Scouting 101: Stan Meek

Year round, scouts from each organization are looking for players that will one day contribute at the big league level. But, scouting is also a highly inexact science, one that has many theories and important lessons. In our fourth installment of Scouting 101, we talked with Marlins' Scouting Director Stan Meek. When scouting a prospect for the draft, what is the most important thing to keep in mind when judging his abilities?

Stan Meek: What kind of make-up he has and the usability of his tools. Projection is an intangible that must be hard to gauge. What are some ways that you can spot a projectable player and who are some players that you can remember that were drafted more so on projectability than anything else?

Stan Meek: Projection guys are usually people whose actions you like but aren't strong enough to make their tools play where you need them to yet but you like the way their body or arm works. When looking at a high school player, what would you say is the hardest tool to scout and why?

Stan Meek: The intangible tool - makeup, or power. I think we really get fooled on game power with the high school hitter. It's easy to fall in love with pure tools and athleticism. How hard is it to tell the difference between an athlete with baseball skills and a guy with tools that may never be able to turn it into on field success?

Stan Meek: The athlete with baseball skills should play but the guy with tools but marginal feel to use them is a longer shot to become a player. Aluminum bats create a big challenge. What's the best way to tell if a player can be successful in switching to wood bats? What do you look for in his swing?

Stan Meek: A guy whose hands work in the swing-his hand path is direct, short to the ball and doesn't cast the bat away from him has a chance to hit. And, the faster the bat with less effort the better. Compare makeup to pure skills. How much does makeup play into an evaluation of a player?

Stan Meek: Very few good Major League players have bad makeup. A plus-plus tool is rare. How often do you see it among amateur players and does one plus-plus tool make an elite prospect?

Stan Meek: One plus-plus tool doesn't make an elite prospect unless it is the right tool. We probably see plus-plus speed or pure arm strength more than anything else and neither one alone makes an elite prospect. A phrase used a lot is that if a player can hit, he can hit. When you see an amateur player with mechanical flaws but he manages to still be an effective hitter, does that still apply?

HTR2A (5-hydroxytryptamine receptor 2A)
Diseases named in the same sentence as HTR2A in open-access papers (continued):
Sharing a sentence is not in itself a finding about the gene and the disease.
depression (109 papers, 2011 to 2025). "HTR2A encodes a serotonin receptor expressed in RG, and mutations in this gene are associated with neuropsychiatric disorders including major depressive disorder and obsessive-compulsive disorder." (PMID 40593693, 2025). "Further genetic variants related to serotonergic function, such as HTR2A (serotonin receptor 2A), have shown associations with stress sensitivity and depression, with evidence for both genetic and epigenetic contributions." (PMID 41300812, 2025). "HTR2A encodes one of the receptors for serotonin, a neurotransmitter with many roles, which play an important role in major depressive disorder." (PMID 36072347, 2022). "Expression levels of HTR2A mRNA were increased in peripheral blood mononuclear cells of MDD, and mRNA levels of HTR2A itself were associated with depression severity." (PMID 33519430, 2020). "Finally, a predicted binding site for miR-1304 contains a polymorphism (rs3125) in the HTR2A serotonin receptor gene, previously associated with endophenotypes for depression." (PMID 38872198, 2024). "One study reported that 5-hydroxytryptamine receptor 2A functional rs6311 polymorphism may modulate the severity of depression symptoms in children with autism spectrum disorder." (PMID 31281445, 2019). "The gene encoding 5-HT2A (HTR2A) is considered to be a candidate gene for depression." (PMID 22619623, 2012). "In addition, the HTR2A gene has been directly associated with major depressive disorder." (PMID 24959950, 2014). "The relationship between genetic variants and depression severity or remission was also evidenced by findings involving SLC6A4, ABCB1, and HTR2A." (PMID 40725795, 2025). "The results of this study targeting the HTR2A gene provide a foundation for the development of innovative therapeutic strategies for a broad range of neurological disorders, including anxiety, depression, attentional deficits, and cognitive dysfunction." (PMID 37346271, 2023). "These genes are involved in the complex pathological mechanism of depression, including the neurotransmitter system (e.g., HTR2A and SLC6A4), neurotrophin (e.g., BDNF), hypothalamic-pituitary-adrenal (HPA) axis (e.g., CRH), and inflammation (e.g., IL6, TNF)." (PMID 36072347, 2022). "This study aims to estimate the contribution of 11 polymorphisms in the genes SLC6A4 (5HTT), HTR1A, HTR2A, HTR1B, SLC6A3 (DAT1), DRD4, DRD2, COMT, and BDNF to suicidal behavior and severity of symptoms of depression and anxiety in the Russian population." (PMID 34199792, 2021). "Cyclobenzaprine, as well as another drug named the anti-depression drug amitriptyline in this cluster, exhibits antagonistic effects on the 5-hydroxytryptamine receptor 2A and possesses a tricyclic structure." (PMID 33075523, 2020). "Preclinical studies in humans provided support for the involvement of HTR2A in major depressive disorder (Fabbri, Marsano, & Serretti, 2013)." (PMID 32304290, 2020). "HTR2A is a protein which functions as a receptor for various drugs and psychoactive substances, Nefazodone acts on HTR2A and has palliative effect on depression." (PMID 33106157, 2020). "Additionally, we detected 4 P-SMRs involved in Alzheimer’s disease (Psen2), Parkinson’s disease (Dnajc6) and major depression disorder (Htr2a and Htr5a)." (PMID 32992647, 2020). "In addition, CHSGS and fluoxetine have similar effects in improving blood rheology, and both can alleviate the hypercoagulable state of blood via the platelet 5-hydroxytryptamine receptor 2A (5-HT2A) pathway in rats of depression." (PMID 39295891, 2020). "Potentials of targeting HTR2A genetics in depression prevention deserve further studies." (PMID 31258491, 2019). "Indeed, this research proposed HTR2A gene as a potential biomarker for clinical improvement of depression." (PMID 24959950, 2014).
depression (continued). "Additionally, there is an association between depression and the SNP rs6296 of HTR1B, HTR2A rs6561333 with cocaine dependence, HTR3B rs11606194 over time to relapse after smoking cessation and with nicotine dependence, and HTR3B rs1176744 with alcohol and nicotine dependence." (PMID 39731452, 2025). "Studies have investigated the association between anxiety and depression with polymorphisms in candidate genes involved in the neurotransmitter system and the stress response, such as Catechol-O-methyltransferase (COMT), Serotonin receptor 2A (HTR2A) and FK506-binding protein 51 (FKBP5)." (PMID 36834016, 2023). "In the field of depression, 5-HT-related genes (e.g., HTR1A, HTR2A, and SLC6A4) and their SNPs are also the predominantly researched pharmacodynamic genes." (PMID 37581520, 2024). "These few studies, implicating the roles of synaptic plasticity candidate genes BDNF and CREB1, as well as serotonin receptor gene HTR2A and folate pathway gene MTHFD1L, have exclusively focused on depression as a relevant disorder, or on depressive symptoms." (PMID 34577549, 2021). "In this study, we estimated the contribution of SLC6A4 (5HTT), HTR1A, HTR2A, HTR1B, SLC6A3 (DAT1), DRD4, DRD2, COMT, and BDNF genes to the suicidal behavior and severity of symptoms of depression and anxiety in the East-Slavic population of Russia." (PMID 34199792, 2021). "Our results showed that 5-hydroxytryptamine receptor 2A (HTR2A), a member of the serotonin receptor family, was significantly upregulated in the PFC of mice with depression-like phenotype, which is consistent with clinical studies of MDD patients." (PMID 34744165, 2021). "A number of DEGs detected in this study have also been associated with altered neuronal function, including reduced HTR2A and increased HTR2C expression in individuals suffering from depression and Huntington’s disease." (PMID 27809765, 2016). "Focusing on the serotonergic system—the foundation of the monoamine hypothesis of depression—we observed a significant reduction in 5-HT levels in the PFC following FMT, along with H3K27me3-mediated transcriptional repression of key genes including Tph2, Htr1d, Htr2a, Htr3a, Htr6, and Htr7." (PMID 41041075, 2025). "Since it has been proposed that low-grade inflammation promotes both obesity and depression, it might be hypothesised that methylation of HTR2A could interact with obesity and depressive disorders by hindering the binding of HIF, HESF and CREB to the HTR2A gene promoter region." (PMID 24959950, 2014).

Stan Meek: Yes, hitters come in different packages but the good ones can just hit. You just have to believe their swing will work with wood. In your opinion, what separates an elite top 10-15 pick talent from the rest of the pack? How much of a difference is there between those guys and 2nd and 3rd round picks and how are you able to determine those elite talents?

Stan Meek: A top 10-15 pick usually has a bigger package of tools and ability to use them than the rest of the country at the time we take them. If a 2nd or 3rd rounder out-performs a top 10-15 pick, which often happens then we probably missed on the 2nd or 3rd rounders tools, didn't project them right, or missed on their makeup, ability to use what they had. Or we overestimated the higher prospect's ability to use the tools we saw. In an amateur pitcher, what typically takes priority in a scout's mind, stuff or command? Which players can you remember with the most impressive pure stuff?

Stan Meek: For me it depends on what the now stuff or command is compared to the now body type, arm action and delivery. But generally with college guys I will take stuff because we usually can sell it to another club if it doesn't work for us. I would be more inclined to go with command with the high school guy if I like the body, arm action and delivery because projection will help the overall future stuff. Josh Beckett, Mark Prior and sadly, Jeff Allison who we took are some of the better pure stuff guys I have seen. Players tend to get draft-itis leading up to the big event. How hard is it for you to look past a lack of performance and see a player's skills?

Stan Meek: The tools are the tools but a lack of performance affects us more as scouts probably proportionately to how much history we do or don't have on a player. Many of us who had not seen much of Ryan Howard in college missed on him because he struggled so much as a junior; he swung and missed a lot. On draft day, there are obviously hundreds of player your team would like draft and dozens that you'd like to select early. What types of things become determining factors when choosing between a number of players? Can you think of any of those decisions in recent memory that you could attribute to excellent scouting an evaluation of a player's skills?

Stan Meek: Tools, makeup and signability. We took two guys in 2002, Josh Johnson and Scott Olsen in the 4th and 6th rounds, guys that now make up part of our big league rotation that some people looked by, one because his stuff was just fair and the other because he had a mechanical flaw that people didn't like. But, we had some history on both of these guys, knew their makeup and believed both would eventually be what they are today. Our scouts did a good job on both of them.

Pinstripes Plus Top Stories